The second exercise invited all staff to “sense check” the proposed values; and the third crowdsourced staff opinion department by department and a five year strategy was drafted based on the outcomes.
Two more Wayfinder exercises engaged the minds of trust members and external stakeholders from the local health economy - they were asked if they supported the strategy or would like to further refine it.
Further campaigns thrashed out a framework for guiding behaviours and asked staff about leadership. This revealed what staff really wanted from their leaders, including:
- dealing with poor performance;
- “getting out there” and connecting with the front line;
- having shorter meetings; and
- coaching and inspiring, rather than measuring and controlling.
Before the crowdsourcing platform was used, staff said they “found it really difficult to understand what the strong strategic narrative for the trust was” and that “it seemed to be much more about money and targets than patients”.
Clever Together managing partner Peter Thomond explains: “Leeds would have achieved the same thing using traditional attendance at the town hall – it just would have taken a lot longer and been more expensive.”
But crowdsourcing yields other benefits, believes Mr Hartley: “The quality of responses is that much better because quieter voices are heard.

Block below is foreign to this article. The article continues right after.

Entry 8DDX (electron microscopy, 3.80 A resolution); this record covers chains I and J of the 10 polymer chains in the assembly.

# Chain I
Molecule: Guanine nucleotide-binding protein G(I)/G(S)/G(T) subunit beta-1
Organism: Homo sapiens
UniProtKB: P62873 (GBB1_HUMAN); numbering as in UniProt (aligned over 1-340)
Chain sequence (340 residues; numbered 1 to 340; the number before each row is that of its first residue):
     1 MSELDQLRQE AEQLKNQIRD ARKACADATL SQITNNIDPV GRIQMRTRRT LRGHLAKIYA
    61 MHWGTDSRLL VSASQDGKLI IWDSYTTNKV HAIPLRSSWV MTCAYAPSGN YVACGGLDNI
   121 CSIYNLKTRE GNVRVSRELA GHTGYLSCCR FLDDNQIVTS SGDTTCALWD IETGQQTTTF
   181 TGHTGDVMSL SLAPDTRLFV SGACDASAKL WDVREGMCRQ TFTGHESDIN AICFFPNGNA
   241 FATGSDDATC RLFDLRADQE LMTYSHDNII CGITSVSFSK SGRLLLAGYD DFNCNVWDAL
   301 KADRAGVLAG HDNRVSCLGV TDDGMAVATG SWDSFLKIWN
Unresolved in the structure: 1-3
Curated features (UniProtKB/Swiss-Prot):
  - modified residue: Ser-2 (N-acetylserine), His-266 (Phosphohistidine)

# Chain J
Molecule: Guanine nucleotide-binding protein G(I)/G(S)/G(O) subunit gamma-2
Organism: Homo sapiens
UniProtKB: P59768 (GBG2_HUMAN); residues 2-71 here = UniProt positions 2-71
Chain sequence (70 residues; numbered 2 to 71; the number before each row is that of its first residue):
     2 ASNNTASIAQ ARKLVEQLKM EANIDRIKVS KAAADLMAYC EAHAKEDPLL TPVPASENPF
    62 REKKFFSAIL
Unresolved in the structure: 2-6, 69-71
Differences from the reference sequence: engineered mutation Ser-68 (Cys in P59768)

“This is central because the answers lie with the people. Staff have a huge amount of insight and knowledge that is latent and not being captured.”
The depth of ownership – the “holy grail” of all employee engagement and staff consultation – is also a game changer because it “differs from corporate speak”, Mr Hartley says. “The values are owned by the staff and are in their own words.”
The speed of crowdsourcing has a knock-on effect. It cannot be underestimated because employee engagement notoriously damages trust if the results are ignored.
“Execs can say ‘we asked you what we need to do and you told us. We are going to crack on now’,” explains Mr Thomond.
‘The values are owned by the staff and are in their own words’
“You have a ready made network of people who want to get involved – a tribe connected by ideas rather than proximity.
“They already know what the Leeds Way is because they wrote it. It is quite surprising the pace at which you can move after that.”
For example, significant steps have been taken to address staffing levels, Mr Hartley says.
“On a big strategic issue, based on our own analysis but also feedback from staff, we’ve made a major investment in staff at ward level.
“We need to make sure we are giving staff the opportunity to be more cost effective and productive by keeping faith with the principle of recruiting to deliver better care, which delivers better outcomes.”